- Generalized anxiety disorder
- Post-traumatic stress disorder
- Obsessive-compulsive disorder
As we have discussed, panic attacks can come suddenly and without a warning for no apparent reason. They are experienced with distress making them very frightening and scary. According to the NHS here are some of the symptoms:
- a racing heartbeat
- feeling faint
- chest pain
- shortness of breath
- hot flushes
- shaky limbs
- a choking sensation
- numbness or pins and needles
- dry mouth
- a need to go to the toilet
- ringing in your ears
- a feeling of dread or a fear of dying
- a churning stomach
- a tingling in your fingers
- feeling like you’re not connected to your body
Moreover, most panic attacks are said to last between 5 and 20 minutes, however, some of them have been reported to last up to an hour. Some people report having panic attacks once or twice a month, while others can experience them several times during the week.
How is it diagnosed?
There are no blood tests, imaging tests, or physical exams that can determine you have panic disorder or panic attacks. However, your doctor can rule out other medical conditions that could potentially explain the symptoms you are experiencing such as thyroid problems or heart disease.
If the results are not showing any underlying medical conditions, your doctor will still evaluate your symptoms and your family and medical history. In addition, they might ask you about your stress levels and when they are at their highest to determine any possible triggers related to the presentation of the panic attacks.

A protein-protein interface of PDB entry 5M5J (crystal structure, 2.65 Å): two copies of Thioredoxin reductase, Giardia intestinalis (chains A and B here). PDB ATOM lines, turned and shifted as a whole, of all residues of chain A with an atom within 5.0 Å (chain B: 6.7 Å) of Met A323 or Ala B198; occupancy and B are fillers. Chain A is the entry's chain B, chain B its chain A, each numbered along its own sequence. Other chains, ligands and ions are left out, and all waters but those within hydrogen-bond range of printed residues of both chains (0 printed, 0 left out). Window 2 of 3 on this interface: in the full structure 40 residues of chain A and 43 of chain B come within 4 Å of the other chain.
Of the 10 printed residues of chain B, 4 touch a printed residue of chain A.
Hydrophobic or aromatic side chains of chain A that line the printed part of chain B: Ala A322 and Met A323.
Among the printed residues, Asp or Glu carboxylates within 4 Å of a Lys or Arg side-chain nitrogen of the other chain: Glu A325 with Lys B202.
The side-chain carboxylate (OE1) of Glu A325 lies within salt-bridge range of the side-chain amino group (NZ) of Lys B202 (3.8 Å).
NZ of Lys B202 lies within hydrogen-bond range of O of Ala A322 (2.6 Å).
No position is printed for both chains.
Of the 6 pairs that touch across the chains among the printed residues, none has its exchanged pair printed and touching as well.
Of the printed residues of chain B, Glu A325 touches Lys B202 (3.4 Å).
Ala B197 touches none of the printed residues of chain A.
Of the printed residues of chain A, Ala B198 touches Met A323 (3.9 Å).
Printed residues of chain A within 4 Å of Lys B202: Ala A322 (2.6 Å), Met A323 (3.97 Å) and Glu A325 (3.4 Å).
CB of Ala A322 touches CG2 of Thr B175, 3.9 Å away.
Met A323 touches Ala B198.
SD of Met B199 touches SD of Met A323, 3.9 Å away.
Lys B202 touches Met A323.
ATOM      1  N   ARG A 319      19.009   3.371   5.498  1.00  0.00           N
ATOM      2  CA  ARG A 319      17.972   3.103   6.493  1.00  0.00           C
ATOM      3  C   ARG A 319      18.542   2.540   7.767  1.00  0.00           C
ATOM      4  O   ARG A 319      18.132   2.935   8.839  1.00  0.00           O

Moreover, as indicated by Kimberly Holland from healthline.com, “If your doctor believes you’ve been having panic attacks or have panic disorder, they may refer you to a mental health specialist for additional evaluation. A therapist or psychologist can help you understand the causes of panic disorder and work to eliminate them.”
There are some options available to treat panic attacks such as psychotherapy or medication but the best approach to treat your anxiety will actually take a while, there are no immediate solutions.
However, as we have discussed panic attacks can result from having an untreated or undetected underlying condition such as:
- Heart disease.
- Chronic pain.
- Irritable bowel syndrome.
- Some brain tumors.
As indicated by Eleesha Lockett from healthline.com, “There are many forms of psychotherapy that can treat anxiety. One of the most well-established methods is cognitive-behavioral therapy (CBT). CBT is a form of psychotherapy that encourages changing your thought patterns to improve your behavior and mood.”
Scientific research has shown significant results on the effectiveness of CBT in treating panic attacks without having to medicate. Also, your therapist will help you develop strategies or will teach you techniques on how to manage or cope with anxiety in a more effective way which has a long-term effect. However, some professionals after performing an assessment may decide to combine psychotherapy and medication.
There are various types of medications your doctor may prescribe when treating anxiety. However, it is important you ask as many questions related to pros, side effects, etc.
Some of the most commonly prescribed medications are:
Selective Serotonin reuptake inhibitors, which are antidepressants.
Serotonin and norepinephrine reuptake inhibitors, which are classed as antidepressants.
Benzodiazepines, which are known for their sedative effects and the risk of habit-forming.